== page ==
February 5, 2013 / 10:41 PM / 5 years ago

RPT-Cotton down again ahead of exports data, USDA

(Widens distribution)

* Down 2nd day in row and bucking broad commods rally

* Traders positioning before weekly exports, Jan USDA data

NEW YORK, Feb 5 (Reuters) - U.S cotton fell for a second straight day on Tuesday despite gains in other commodities, as investors refrained from buying at prices inflated by January’s sharp gains as the market awaited export data and a government crop report due this week.

The most-active March cotton contract on ICE Futures U.S. settled down 23 cents, or 0.3 percent, at 81.51 cents per lb. In Monday’s session, the contract fell 1.5 percent.

Cotton prices surged more than 10 percent in January.

Oil and most other commodities rose, buoyed by a survey showing business optimism in the euro zone at an eight-month high. U.S. data also pointed to growth in the services sector for January.

Market sources said cotton traders seemed to be positioning themselves ahead of Thursday’s weekly exports data and Friday’s January crop report from the U.S. Department of Agriculture (USDA).

“The export numbers are crucial, especially if they point to another cancellation in Chinese buying like in the previous week,” said Keith Brown of commodity brokers Keith Brown & Co. in Multrie, Georgia.

“Everyone’s also looking out for the USDA report, which will tell you where the crop and production estimates are at the moment.”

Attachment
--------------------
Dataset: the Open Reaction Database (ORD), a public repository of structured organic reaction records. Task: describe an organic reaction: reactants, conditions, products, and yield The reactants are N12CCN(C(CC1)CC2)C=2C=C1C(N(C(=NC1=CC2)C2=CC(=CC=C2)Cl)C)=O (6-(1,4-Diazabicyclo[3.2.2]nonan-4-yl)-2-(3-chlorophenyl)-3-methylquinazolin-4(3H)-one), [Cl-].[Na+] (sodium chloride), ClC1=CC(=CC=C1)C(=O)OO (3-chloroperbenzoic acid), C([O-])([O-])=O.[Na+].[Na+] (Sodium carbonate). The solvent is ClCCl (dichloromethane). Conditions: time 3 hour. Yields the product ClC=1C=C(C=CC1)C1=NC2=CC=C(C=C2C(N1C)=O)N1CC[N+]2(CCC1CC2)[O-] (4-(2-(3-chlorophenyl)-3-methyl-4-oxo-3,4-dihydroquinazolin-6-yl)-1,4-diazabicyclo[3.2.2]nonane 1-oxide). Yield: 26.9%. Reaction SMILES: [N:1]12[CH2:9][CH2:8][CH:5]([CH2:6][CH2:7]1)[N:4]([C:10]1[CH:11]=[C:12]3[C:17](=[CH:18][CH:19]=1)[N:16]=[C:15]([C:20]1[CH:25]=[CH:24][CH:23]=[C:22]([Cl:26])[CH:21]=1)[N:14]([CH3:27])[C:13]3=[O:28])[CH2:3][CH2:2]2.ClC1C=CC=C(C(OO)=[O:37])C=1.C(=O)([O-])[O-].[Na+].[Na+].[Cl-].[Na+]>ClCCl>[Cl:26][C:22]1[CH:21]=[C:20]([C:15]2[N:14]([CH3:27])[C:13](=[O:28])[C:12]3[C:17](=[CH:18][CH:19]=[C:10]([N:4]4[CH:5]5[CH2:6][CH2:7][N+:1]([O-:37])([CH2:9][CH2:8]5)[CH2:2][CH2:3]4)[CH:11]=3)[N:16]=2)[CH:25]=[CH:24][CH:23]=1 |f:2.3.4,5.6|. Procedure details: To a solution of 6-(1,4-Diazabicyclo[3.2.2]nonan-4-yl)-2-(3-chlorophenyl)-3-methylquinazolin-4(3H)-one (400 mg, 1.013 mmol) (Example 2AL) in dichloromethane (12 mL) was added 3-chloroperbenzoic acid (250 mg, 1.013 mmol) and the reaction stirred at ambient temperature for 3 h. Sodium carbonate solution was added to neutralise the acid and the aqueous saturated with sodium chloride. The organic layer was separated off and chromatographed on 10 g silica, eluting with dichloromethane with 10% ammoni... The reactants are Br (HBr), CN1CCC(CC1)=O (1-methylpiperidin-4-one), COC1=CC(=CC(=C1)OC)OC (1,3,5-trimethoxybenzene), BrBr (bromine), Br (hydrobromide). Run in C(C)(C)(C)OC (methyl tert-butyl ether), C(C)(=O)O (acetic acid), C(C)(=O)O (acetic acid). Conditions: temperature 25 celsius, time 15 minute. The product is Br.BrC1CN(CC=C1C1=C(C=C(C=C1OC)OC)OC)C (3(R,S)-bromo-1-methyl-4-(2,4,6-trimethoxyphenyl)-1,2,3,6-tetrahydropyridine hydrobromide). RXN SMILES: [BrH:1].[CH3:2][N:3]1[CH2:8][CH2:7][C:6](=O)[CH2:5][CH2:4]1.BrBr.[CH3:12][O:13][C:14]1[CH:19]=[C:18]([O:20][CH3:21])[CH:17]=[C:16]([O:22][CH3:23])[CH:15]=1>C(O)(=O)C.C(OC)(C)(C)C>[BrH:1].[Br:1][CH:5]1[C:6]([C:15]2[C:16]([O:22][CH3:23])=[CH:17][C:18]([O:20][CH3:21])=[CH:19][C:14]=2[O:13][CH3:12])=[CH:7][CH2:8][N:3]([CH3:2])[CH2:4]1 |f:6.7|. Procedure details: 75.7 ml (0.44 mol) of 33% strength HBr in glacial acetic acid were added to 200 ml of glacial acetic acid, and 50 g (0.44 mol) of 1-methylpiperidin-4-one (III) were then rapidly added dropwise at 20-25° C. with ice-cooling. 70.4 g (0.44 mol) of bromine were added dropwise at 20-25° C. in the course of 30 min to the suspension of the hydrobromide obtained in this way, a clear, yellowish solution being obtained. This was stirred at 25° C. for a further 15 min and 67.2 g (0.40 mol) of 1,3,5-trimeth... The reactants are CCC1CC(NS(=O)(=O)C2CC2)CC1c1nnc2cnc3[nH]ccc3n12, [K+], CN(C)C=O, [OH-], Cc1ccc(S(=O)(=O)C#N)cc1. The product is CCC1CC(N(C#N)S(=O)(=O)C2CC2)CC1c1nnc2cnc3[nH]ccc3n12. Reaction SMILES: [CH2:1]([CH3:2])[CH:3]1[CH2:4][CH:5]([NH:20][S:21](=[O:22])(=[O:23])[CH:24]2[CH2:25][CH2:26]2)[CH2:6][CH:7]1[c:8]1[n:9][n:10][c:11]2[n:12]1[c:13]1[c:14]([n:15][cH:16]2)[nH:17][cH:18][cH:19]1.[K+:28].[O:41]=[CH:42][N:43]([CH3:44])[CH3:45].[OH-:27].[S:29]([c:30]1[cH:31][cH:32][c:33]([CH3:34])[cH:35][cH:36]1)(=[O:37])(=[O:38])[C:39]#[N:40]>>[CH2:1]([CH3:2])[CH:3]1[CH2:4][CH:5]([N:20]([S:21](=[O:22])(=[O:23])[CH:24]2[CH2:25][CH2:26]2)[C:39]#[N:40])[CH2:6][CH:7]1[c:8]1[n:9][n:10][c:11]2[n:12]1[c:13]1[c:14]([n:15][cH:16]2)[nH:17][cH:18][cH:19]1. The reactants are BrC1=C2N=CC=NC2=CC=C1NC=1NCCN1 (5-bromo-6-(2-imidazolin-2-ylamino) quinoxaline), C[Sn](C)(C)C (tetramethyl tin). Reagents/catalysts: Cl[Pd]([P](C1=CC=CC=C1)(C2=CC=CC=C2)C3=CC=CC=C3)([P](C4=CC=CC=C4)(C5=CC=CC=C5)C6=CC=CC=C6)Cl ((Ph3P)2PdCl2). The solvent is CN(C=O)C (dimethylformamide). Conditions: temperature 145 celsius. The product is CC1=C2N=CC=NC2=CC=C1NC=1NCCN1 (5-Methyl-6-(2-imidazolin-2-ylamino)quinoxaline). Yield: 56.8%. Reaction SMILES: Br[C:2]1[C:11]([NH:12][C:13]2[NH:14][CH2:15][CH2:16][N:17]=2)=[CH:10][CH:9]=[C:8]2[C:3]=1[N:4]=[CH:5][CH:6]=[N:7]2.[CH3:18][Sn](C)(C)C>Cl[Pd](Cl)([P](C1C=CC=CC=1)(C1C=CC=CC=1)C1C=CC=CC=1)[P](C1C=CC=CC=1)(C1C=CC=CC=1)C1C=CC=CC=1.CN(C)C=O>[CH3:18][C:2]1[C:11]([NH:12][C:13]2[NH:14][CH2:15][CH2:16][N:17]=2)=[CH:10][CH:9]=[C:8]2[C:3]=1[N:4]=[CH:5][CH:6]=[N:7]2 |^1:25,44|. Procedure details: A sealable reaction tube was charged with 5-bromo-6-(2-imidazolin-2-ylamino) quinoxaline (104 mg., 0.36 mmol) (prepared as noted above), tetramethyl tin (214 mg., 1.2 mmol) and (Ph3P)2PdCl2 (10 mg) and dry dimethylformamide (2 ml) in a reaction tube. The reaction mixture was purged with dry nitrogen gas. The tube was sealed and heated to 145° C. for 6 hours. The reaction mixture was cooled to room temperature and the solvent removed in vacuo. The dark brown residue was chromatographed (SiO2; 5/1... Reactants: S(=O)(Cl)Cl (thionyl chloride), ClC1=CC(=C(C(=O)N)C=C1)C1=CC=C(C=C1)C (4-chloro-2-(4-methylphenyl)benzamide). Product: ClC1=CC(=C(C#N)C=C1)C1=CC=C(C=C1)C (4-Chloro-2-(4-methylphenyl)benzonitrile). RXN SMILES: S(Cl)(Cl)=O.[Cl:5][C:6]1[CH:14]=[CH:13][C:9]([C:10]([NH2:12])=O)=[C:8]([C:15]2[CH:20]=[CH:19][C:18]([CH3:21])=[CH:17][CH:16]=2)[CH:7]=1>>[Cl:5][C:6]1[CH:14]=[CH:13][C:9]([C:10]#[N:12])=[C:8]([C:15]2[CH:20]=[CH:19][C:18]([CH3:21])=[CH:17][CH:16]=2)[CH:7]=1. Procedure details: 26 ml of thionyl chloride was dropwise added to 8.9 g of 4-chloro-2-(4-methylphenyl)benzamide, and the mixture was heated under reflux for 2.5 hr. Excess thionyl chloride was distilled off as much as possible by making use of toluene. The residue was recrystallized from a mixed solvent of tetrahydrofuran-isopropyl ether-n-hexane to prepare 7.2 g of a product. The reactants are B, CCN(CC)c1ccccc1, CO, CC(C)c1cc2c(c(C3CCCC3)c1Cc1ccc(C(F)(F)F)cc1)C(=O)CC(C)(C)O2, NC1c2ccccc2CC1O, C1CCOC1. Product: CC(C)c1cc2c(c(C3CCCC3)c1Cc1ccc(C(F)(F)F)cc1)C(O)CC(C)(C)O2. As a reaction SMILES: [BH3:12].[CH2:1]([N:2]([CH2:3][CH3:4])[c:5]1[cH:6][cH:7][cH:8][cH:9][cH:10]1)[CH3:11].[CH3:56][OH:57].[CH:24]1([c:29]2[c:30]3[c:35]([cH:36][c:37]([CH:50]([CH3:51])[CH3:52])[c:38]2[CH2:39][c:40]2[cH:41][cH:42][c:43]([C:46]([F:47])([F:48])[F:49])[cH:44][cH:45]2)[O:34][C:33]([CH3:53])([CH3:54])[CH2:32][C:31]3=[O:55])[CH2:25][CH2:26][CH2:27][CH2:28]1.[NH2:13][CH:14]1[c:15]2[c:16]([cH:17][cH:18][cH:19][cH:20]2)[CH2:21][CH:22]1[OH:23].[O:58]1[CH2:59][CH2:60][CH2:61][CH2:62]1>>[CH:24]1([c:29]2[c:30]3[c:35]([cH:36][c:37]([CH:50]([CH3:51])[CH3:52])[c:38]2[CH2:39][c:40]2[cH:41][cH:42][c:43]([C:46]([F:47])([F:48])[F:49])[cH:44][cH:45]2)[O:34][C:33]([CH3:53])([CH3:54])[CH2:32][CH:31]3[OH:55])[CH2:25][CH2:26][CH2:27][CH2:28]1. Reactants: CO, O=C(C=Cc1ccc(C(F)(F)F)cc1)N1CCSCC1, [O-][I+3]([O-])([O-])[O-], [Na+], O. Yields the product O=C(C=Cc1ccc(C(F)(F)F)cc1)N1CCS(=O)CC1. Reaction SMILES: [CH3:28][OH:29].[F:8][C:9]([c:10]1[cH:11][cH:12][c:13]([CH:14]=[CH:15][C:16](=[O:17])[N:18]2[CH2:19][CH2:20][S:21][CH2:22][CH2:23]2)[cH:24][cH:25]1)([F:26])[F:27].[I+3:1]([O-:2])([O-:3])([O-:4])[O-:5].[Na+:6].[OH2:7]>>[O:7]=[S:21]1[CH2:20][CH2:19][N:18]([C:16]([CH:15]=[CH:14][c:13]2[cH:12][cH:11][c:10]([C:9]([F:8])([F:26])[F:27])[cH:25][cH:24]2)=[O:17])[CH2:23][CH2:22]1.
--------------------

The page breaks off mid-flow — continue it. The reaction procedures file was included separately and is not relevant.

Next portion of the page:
Export numbers issued by the U.S. government last week indicated a decrease in exports of cotton from the prior week. It also marked the first time since mid-July that Chinese buyers had canceled orders for U.S. bales.

The USDA will report on the country’s cotton supply and demand, aside from the crop situation for January. Prices rose last month after the agency cut its outlook for production, even though it raised its global surplus estimates for cotton.

Last Friday, figures from the U.S. Commodity Futures Trading Commission showed hedge funds and other speculative investors holding their largest net long position in cotton in more than two years.

The CFTC data contrasted somewhat with this week’s selling pressure in cotton.

Some attributed the near 2 percent decline in the past two sessions to a recent uptick in cotton supply onto the ICE exchange. Over 52,000 480-lb bales are awaiting USDA approval now, compared to about 5,000 bales at the start of the year, ICE data shows.

The new supply is in addition to the already 146,990 bales registered with the exchange as of Feb. 4. In October, there were just about 8,000 bales registered. (Reporting by Barani Krishnan; Editing by David Gregorio)

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